What is your next adventure?
’m starting at ABL Space Systems at El Segundo, California as a systems and operations engineer. I’ll be testing, developing, and operating rocket engines.
What about your next adventure are you most looking forward to?
I’m most excited about having the opportunity to launch rockets, work with hardware and build things. I like seeing things through and doing hands-on work. That’s one of the main reasons why I wanted to join a startup. I’m excited for the startup culture and to get the opportunity to work on engines and launch vehicles and see those projects from start to finish.
Did you have any previous co-op, internship, or research experience in this area?
As an undergraduate student at Syracuse I interned at Tesla as an industrial engineer. Once I started my master's at Georgia Tech I did research at the Ben T. Zinn Combustion Lab with Prof. Tim Lieuwen and then worked as a graduate research assistant. At the combustion lab I worked diagnostics and design projects for the Federal Aviation Association (FAA), Raytheon Technologies, and the Air Force Research Lab (AFRL).
I later worked at the AFRL in Dayton, Ohio as a propulsion research engineer. I worked with a team that experimented on an afterburner to better understand how fuel types operate under different engine conditions. My job was to do the diagnostics and imagining using laser and then process the data and relay that information.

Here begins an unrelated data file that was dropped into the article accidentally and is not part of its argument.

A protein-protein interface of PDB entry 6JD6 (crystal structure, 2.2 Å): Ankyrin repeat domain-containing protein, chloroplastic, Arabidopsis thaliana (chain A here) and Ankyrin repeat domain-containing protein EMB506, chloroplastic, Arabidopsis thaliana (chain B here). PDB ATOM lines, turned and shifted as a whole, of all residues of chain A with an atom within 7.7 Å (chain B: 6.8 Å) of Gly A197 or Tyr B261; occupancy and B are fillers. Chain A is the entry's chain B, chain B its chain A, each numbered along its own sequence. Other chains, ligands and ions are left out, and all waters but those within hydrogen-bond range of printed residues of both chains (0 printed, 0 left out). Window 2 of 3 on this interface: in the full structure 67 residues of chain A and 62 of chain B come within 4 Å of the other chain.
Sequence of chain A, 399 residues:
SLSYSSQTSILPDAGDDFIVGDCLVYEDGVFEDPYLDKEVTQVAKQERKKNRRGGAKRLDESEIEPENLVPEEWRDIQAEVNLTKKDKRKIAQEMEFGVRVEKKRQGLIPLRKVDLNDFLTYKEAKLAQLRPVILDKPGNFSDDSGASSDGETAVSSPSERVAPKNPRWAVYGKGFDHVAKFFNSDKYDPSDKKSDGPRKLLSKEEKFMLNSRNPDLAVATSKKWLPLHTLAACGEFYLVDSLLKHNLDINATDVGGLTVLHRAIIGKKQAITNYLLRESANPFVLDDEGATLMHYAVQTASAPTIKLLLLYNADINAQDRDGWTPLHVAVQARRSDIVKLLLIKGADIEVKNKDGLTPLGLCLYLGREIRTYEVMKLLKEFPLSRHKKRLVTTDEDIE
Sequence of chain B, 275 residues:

How did your educational experience at Georgia Tech help you to achieve your goals?
From an education standpoint, Georgia Tech really focuses a lot on the theoretical side and having that base really allowed me to gain a good understanding of what I was going to do and use and apply it. Along with that, I think one of the biggest things is the rigor that Tech has. It gives you the drive to push through and that's really been helpful for me and where I am now. It showed me that I can continue even though I thought I had reached my threshold in terms of information and learning. That’s one thing Tech is really good, though at the time I didn't think it was good, now I can appreciate it and understand that it made me better.
What advice would you give to an underclassman who would like to follow the same path?
I would say probably the biggest thing is to work on being a well-rounded individual. You can go to Tech and work hard in the classroom to get a 4.0 GPA, but once you get into the field that 4.0 is not likely going to get you very far because you have to be really good at communication with people, interfacing with hardware, and so many other things that happen outside of the classroom.
Another thing I would recommend is to get involved in research labs or something where you're actually applying the skills you learned as a student because once you get into industry you're not going to be solving math problems like you do in school, it's going to be much more interfacing with hardware and having a good understanding of the nuts and bolts work will really set you apart.